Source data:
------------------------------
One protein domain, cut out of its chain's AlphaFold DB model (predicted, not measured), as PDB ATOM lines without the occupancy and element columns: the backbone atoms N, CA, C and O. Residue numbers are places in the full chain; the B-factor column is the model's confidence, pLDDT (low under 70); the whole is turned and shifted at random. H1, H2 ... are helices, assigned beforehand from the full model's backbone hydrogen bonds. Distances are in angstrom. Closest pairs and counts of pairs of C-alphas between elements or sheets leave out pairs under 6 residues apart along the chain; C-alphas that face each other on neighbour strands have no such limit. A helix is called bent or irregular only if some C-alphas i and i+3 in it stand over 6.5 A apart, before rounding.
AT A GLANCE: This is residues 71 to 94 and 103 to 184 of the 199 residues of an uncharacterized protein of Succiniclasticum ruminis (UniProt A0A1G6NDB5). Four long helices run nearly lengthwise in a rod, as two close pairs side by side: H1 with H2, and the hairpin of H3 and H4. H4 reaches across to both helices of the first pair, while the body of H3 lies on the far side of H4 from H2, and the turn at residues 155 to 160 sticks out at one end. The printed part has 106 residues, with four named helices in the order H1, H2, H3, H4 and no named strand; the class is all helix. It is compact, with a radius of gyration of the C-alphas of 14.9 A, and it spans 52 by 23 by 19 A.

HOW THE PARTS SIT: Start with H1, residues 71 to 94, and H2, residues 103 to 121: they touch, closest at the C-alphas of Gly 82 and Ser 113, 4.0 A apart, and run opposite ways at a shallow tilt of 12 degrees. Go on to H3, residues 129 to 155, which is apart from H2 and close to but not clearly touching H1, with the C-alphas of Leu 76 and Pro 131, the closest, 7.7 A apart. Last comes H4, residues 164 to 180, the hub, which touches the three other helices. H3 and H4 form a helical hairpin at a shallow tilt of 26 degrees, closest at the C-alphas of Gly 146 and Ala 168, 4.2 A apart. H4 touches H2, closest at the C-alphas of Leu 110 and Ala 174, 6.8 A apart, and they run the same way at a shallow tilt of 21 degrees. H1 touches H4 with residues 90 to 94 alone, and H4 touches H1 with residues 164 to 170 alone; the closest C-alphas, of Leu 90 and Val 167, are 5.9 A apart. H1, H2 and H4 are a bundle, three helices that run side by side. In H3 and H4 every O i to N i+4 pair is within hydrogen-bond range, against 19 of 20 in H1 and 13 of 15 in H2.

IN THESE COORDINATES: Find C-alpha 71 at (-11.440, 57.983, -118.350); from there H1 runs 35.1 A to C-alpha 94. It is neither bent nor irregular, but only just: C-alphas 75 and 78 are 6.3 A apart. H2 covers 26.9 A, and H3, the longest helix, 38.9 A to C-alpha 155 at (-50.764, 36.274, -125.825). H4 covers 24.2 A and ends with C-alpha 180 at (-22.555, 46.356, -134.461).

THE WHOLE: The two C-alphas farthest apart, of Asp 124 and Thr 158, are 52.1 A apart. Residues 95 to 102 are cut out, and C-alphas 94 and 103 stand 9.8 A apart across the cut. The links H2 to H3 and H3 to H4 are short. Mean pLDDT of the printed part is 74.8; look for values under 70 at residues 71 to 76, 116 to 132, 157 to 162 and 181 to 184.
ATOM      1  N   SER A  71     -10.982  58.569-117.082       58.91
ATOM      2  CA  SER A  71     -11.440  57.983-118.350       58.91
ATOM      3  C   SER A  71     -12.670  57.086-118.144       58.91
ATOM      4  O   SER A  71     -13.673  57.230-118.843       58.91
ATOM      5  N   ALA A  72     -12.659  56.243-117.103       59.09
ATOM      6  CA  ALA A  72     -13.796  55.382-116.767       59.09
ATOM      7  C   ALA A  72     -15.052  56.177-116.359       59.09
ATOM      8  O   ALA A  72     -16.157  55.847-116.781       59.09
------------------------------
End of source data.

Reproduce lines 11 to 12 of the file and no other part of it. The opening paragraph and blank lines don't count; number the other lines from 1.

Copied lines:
ATOM      7  C   ALA A  72     -15.052  56.177-116.359       59.09
ATOM      8  O   ALA A  72     -16.157  55.847-116.781       59.09